Research Group "Stochastic Algorithms and Nonparametric Statistics"

Research Seminar "Mathematical Statistics" SS 2022

  • Place: The seminar will be hybrid and realized via Zoom. Please note that the so-called ``3G rule" applies at Weierstrass Institute. Our lecture room ESH has according to hygiene recommendations only a capacity of 24 people. If you intend to participate you must register for our mailinglist with Andrea Fiebig ( Prior to each talk a doodle will be created where it is mandatory to sign in for attendance in person. Therefore, it is mandatory for those who want to participate in person to register (put your name in the list) using the doodle link sent by e-mail before the lecture. Please follow the streamed talk at , if 16 guests have already registered.
  • Time: Wednesdays, 10.00 a.m. - 12.30 p.m.
20.04.2022 Prof. Dr. Wolfgang Karl Härdle (BRC Blockchain Research Center)
代 DAI the Digital Art Index (hybrid talk)
The 代 DAI Digital Art Index has been developed to reflect the increasing activities on the the Digital Art market. Based on the most liquid exchanges, NFT data and prices are collected in cooperation with, NYC . The NFT art market has risen sharply recently and is competing with traditional arts market. The observed transactions are analysed and an index is developed on a hedonic regression framework. We present an introduction into NFTs, explain their construction and "huberize" the hedonic regression context.
27.04.2022 Dr. Nazgul Zakiyeva (Zuse-Institut Berlin/National University of Singapore)
Modeling and forecasting the dynamics of the natural gas transmission network in Germany with the demand and supply balance constraint (hybrid talk)
We develop a novel large-scale Network Autoregressive model with balance Constraint (NAC) to predict hour-ahead gas flows in the gas transmission network, where the total in- and out-flows of the network are balanced over time. By integrating recent advances in optimization and statistical modeling, the NAC model can provide an accurate hour-ahead forecast of the gas flow at all of the distribution points in the network. By detecting the influential nodes of the dynamic network, taking into account that demand and supply have to be balanced, the forecast can be used to compute an optimized schdule and resource allocation. We demonstrate an application of our model in forecasting hour-ahead gas in- and out-flows at 128 nodes in the German high-pressure natural gas transmission network over a time frame of 22 months. Link to the paper:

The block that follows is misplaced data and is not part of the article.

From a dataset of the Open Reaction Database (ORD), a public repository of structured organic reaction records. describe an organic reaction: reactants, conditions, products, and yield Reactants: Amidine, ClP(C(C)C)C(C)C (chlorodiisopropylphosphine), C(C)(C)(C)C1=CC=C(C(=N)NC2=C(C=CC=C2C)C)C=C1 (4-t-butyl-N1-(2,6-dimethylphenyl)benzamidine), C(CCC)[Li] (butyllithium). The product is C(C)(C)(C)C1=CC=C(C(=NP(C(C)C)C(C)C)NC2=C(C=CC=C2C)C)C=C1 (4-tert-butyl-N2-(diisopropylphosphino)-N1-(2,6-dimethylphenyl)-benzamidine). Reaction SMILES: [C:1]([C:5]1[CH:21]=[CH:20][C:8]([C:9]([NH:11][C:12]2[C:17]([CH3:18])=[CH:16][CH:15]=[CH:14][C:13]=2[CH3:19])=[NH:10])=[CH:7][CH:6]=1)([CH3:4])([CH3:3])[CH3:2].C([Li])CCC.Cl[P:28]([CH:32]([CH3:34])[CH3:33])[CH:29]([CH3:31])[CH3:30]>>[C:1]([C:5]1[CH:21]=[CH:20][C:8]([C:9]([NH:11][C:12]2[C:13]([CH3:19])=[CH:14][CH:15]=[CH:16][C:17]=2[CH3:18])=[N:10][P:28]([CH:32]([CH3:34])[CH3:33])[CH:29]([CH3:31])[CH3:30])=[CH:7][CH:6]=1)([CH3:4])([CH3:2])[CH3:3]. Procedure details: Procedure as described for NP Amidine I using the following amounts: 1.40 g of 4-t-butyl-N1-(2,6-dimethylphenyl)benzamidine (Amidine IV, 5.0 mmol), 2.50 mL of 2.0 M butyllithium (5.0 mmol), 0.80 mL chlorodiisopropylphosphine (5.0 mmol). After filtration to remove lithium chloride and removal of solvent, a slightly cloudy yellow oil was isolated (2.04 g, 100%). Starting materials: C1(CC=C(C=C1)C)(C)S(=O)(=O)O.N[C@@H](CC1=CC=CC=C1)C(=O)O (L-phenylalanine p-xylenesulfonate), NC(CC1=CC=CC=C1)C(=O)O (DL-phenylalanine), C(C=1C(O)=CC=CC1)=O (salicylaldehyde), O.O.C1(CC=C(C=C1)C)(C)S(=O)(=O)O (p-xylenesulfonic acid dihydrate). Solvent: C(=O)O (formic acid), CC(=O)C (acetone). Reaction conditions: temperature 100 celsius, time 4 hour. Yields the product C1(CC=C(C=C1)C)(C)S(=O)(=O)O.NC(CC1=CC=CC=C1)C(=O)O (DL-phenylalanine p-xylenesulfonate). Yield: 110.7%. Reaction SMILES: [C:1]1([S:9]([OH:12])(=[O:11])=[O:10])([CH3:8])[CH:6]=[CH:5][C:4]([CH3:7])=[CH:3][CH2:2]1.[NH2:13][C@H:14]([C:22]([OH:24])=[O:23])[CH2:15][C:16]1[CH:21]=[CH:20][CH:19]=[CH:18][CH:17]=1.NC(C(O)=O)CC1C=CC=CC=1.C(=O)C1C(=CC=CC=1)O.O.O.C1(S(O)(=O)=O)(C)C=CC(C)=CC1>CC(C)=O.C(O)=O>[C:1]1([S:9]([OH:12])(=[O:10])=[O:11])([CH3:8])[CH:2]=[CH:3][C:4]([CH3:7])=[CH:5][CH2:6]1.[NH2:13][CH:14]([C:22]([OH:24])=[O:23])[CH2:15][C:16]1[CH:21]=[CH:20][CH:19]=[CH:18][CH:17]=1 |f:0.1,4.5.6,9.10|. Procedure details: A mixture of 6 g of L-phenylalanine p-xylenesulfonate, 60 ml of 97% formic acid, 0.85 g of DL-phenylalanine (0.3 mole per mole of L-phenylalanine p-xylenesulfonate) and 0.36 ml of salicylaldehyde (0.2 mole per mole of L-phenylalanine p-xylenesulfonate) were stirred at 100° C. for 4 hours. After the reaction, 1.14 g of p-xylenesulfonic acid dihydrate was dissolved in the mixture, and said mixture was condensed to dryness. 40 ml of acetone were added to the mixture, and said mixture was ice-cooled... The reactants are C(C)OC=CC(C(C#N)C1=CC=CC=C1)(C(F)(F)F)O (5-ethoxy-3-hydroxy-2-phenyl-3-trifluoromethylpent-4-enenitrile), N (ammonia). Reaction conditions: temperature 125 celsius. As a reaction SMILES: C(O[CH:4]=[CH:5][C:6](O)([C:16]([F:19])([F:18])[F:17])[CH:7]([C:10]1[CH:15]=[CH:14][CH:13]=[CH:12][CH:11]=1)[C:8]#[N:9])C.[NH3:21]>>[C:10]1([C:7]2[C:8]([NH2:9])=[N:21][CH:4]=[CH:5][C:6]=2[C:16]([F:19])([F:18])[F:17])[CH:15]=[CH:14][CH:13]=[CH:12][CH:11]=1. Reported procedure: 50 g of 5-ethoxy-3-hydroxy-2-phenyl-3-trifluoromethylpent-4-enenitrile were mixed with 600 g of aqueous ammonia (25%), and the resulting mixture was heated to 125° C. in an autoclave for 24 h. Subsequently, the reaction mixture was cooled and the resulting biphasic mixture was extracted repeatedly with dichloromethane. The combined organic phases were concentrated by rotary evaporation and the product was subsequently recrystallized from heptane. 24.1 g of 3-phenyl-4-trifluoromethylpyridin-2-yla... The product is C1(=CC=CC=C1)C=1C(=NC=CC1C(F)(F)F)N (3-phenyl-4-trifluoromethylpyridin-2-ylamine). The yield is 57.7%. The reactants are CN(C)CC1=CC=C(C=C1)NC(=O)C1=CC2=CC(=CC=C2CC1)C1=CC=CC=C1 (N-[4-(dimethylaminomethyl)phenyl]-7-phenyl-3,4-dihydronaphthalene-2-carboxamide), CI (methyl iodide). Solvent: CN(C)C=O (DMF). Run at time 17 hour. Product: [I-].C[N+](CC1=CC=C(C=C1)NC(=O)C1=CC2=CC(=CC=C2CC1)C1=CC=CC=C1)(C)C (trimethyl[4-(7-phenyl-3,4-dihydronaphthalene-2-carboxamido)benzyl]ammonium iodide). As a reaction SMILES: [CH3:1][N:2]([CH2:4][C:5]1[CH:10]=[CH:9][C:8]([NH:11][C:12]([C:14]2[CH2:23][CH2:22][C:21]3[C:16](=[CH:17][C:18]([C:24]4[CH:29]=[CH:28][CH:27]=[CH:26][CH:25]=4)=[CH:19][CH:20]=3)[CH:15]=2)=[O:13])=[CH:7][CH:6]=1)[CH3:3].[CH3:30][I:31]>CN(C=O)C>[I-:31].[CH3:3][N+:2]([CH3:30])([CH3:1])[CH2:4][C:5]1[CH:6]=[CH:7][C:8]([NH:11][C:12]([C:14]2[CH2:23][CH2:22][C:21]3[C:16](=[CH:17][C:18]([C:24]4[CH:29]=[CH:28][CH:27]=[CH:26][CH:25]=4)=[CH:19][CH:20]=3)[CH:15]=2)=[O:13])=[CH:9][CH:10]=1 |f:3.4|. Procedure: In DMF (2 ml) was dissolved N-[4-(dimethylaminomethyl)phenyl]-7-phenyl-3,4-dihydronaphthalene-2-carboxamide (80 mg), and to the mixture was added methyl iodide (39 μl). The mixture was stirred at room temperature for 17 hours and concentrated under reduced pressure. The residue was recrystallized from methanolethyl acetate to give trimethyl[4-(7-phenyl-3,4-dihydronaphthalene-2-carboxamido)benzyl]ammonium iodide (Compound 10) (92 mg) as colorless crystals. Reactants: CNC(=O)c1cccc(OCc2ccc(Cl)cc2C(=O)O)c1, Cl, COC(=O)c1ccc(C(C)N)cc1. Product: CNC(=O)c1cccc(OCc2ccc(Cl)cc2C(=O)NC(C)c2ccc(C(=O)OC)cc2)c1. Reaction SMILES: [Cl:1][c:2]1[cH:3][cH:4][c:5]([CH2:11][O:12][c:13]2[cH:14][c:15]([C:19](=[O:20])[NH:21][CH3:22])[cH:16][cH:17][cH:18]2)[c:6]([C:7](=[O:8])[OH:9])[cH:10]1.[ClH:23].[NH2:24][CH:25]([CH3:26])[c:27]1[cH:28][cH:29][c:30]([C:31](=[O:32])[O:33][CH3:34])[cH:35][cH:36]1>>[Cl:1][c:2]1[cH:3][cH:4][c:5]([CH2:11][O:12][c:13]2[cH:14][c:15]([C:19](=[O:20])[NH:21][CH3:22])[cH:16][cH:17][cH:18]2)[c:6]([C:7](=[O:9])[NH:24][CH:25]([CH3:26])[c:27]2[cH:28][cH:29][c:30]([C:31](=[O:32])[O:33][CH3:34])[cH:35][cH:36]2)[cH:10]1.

04.05.2022 Dr. Carlos Amendola (MPI Leipzig and TU Berlin)
Likelihood geometry of correlation models (hybrid talk)
Correlation matrices are standardized covariance matrices. They form an affine space of symmetric matrices defined by setting the diagonal entries to one. We study the geometry of maximum likelihood estimation for this model and linear submodels that encode additional symmetries. We also consider the problem of minimizing two closely related functions of the covariance matrix: the Stein's loss and the symmetrized Stein's loss. Unlike the Gaussian log-likelihood, these two functions are convex and hence admit a unique positive definite optimum. This is joint work with Piotr Zwiernik (University of Toronto).
11.05.2022 Prof. Dr. Vladimir Spokoiny (WIAS & HU Berlin)
Laplace approximation in high dimension with applications to statistical inference (hybrid talk)
This note revisits the classical results on Laplace approximation in a modern non-asymptotic and dimension free form. Such an extension is motivated by the uncertainty quantification for high dimensional statistical models. The established results provide an explicit non-asymptotic bounds on the quality of a Gaussian approximation of the posterior distribution in total variation distance in terms of the so called empheffective dimension p_G defined as interplay between information contained in the data and in the prior distribution. In the contrary to prominent Bernstein-von-Mises results, the impact of the prior is not negligible and it allows to keep the effective dimension small or moderate even if the true parameter dimension is huge or infinite. We also address the important issue of using a Laplace approximation with posterior mean in place of Maximum Aposteriori Probability (MAP).
18.05.2022 Dr. Zdeněk Hlávka (Charles University)
Testing dependencies in functional time series (hybrid talk)
We discuss tests of serial independence for a sequence of functional observations and tests of independence between two (or more) time series of functional observations. The tests are based on characteristic functions which are appropriately estimated from functional observations. The limit distribution of the new test statistic is obtained under the null hypothesis, while under alternatives it is shown that the test statistics almost surely diverge as the sample size increases. In a Monte Carlo study, we investigate appropriate resampling methods and we investigate the tests? performance in finite samples. Finally, an application illustrates the use of the method with real data from financial markets, including also cumulative intraday returns of Bitcoin and Ethereum.
25.05.2022 N. N.

01.06.2022 N. N.

08.06.2022 Mari Myllymäki (Natural Resources Institute Finland)
Global envelopes with applications to spatial statistics and functional data analysis (online talk)